Bt then the clouds parted. Maybe it was divine will or fate but more likely luck.
The skipper drove the boat into the wind so that the upper decks would provide some shelter while the students inflated the balloon on the ship’s bouncing stern. And then once they were ready, he turned broadside to the wind and the balloon was tugged skyward, ripped from the hands of the students. They cheered. Months of their time and effort drifted into the soup of intermittent clouds.
Now we had only to wait until the the balloon ascended to the determined height. Once it rose high enough, or was aloft for a set amount of time, the system was programmed to drop the bucket of equipment which would descend back to sea via a parachute for retrieval. Ingenious, really. Why hadn’t I volunteered for things like this in college? It made me regret my extracurricular activities of either working in the cafeteria or rehearsing with my 80s metal band. I also wrote lots of bad poetry. But then I also did plenty of fly fishing and camping along the shores of Lakes Michigan and Superior, which I don’t regret, so it wasn’t a total loss.
Next came the eclipse. We watched through the veil of drifting clouds as the moon slipped in front of the sun. I wasn’t expecting much, and indeed the sight was underwhelming. A crescent began to form, much less impressive than a waxing or waning moon and a star-studded night sky.
But then totality happened. We pulled off our glasses as day turned to night. The corona was evident even through the patchy clouds. There was an eerie chill and a sudden stillness on the sea. The students cheered. There were oohs and ahhs, and it was wonderful, in this age of modern marvels and mind-bending technology, to be able to stare in wonder at so ancient a phenomenon. And to be out to sea to share the sight with this beleaguered and weary group of travelers, short on sleep and tired of bouncing across the swells yet suddenly thrilled by the passing of our moon in front of the sun. To be light and then dark and then light again became a thrill that is hard to describe, so I’ll stop trying.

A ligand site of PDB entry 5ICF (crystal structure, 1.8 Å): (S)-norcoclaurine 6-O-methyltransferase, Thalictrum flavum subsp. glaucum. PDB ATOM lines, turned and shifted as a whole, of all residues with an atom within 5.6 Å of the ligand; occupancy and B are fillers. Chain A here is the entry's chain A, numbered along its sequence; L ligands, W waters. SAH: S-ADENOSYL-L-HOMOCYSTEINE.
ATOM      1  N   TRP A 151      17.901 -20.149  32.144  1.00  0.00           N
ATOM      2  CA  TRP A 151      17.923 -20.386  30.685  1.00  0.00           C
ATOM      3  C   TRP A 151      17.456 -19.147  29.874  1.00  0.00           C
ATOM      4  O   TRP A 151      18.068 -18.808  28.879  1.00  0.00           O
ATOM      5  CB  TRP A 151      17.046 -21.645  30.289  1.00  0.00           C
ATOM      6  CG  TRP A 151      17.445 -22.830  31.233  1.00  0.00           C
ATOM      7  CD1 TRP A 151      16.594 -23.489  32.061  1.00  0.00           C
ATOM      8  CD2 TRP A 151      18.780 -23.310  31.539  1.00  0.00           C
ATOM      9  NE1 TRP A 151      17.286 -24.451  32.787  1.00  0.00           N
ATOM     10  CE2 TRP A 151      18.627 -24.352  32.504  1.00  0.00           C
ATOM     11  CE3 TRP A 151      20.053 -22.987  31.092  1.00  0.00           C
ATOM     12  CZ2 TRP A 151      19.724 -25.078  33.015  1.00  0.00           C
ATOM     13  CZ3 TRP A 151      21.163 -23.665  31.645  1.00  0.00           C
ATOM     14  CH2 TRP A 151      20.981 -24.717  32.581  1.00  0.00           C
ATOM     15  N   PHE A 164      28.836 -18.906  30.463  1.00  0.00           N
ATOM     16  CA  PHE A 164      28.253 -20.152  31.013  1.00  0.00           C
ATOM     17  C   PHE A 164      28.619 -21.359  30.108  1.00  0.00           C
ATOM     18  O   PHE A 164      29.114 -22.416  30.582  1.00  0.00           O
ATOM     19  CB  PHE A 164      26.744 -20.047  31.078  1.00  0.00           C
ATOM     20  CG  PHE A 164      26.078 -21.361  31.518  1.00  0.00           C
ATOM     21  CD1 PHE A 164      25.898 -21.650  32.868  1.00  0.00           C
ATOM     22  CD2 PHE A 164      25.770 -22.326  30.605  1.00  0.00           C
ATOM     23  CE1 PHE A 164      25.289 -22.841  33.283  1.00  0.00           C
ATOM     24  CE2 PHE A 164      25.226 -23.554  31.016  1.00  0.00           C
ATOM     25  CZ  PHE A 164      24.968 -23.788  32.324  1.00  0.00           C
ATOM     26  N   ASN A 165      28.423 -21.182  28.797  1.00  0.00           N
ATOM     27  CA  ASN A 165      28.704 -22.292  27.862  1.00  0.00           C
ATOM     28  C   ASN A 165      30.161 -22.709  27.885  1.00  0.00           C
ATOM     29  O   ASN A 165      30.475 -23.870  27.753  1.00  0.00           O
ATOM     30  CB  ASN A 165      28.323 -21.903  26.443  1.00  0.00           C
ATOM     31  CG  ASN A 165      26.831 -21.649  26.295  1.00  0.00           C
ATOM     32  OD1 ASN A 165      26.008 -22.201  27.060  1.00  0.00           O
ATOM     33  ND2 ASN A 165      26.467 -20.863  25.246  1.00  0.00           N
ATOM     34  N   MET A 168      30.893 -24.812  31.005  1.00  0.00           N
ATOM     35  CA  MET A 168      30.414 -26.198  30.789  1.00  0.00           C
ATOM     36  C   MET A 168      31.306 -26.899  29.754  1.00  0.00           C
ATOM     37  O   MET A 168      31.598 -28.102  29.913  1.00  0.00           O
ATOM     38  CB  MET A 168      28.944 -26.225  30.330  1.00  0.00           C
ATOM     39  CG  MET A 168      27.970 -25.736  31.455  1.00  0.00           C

And now for the spoiler. The balloon…it didn’t reach its apex. And we weren’t able to retrieve it. The system suddenly began to descend. Students tracked its location via satellite, but once it lowered to three thousand feet they lost the signal. They valiantly used mathematic formulae to calculate its direction and speed of descent to try and discern its landing point, but after several hours of motoring along the path and scanning the sea they decided to call off the search and head to port, hoping that the system would wash ashore or a fishing boat might find it.
Experiments fail, and I think that’s a good thing. In some ways its better than when they succeed. You can insert any inspirational quote here about the path to success being paved with failures. Clichés all but also true. I think of my first film and my first unpublished novel and I’m actually quite happy that more people didn’t see them. I learned a lot, but they weren’t ready for prime time. The students seemed to take the loss of the balloon in stride. It was clear they gave their best efforts, though the return trip was more somber than it might have otherwise been.